The distribution doesn't have to be of bell-shape. In very large scale open exams it may be reasonable to assume a bell curve. In many other situations, the distributions can be affected by the class size, mix of the students, objectives of the course, validity of the exam questions, and difficulty of the exam questions, etc.
Class size: The smaller the class, the harder to observe any discernible distributions, such as a bell-shape normal distribution.
Mix of students: If you're teaching a quantitative class and there are two streams of students from i) art programs and ii) engineer programs, you may see some other distribution like a double bell-shape bimodal distribution.
Objectives of the course: Some courses can be designed based on a fixed and stringent set of standards. For instance, if you teach anesthesiology and the passing grade for the students to take the board exam is 90%, the end distribution is unlikely to be bell-shape.
Validity and difficulty of the exam: Invalid questions may lower the accuracy which prohibits you to see the true distribution; overly easy or hard exam can move the curve towards high- and low-boundary, causing truncated bell-shape distributions.
If I have to give an assessment I'd first suggest removing the 0% as it's a special case and yet tilting the impression of the curve quite badly. For the rest, I'd say if you're teaching an introductory course in which students are expected to gain a good foundation, this is not a bad distribution. If you're teaching a very advanced course, with nearly 20% getting close to full mark then the assessment may benefit from a re-tuning.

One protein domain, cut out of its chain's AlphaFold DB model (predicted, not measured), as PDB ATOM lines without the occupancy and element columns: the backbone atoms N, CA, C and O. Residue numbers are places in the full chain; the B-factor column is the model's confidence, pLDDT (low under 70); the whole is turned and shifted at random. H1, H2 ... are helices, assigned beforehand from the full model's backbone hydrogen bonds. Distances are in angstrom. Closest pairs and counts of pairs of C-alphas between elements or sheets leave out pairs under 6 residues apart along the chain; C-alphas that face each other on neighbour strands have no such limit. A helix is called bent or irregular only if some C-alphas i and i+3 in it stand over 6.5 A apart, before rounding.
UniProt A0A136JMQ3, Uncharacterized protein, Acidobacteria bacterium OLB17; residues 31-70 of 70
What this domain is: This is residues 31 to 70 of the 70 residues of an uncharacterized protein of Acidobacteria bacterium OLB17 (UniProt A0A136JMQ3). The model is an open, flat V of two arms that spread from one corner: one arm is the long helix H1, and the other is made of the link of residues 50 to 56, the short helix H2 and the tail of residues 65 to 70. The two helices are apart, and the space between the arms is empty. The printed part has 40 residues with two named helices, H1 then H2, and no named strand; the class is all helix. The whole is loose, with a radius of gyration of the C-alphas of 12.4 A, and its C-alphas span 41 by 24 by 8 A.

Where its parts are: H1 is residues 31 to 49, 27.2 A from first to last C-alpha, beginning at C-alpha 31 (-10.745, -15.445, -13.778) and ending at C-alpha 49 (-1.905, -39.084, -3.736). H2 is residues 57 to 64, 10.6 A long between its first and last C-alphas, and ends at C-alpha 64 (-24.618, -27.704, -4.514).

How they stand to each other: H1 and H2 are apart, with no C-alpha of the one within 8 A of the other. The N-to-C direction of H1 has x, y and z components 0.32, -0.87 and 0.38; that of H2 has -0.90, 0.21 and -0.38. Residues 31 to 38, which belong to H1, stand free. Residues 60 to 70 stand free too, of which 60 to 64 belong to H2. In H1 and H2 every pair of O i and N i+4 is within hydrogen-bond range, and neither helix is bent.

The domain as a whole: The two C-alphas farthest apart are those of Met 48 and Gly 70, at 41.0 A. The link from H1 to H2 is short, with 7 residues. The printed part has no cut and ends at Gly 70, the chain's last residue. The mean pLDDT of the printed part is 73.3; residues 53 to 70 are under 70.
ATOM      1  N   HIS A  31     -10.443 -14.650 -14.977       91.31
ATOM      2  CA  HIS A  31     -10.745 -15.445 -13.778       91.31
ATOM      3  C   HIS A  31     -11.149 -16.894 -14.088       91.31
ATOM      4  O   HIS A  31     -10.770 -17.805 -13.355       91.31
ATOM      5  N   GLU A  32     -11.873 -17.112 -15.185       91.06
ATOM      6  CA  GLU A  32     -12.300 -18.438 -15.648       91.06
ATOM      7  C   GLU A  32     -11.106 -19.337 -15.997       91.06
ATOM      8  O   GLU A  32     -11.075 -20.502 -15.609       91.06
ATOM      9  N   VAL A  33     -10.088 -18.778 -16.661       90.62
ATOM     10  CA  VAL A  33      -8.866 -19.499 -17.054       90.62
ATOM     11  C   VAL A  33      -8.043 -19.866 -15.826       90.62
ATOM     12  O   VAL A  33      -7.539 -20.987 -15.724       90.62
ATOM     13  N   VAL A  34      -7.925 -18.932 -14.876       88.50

Generally, I'd advise:
Analyze the grades and your course objectives in tandem. Just grade distribution itself does not tell if you're doing a good job.
Accumulate more data across cohorts of students. I find that after 3-4 times teaching the same course the patterns would start to emerge.
Compare to historic grade distribution (just a few years before you picked this course up) to make sure you are not way off. Consult the appropriate dean if they are.
If so inclined, try to analyze your exam items. There are special statistics to check if your exam questions are "good" questions. Most academic institutes should have an education affair office that can help you.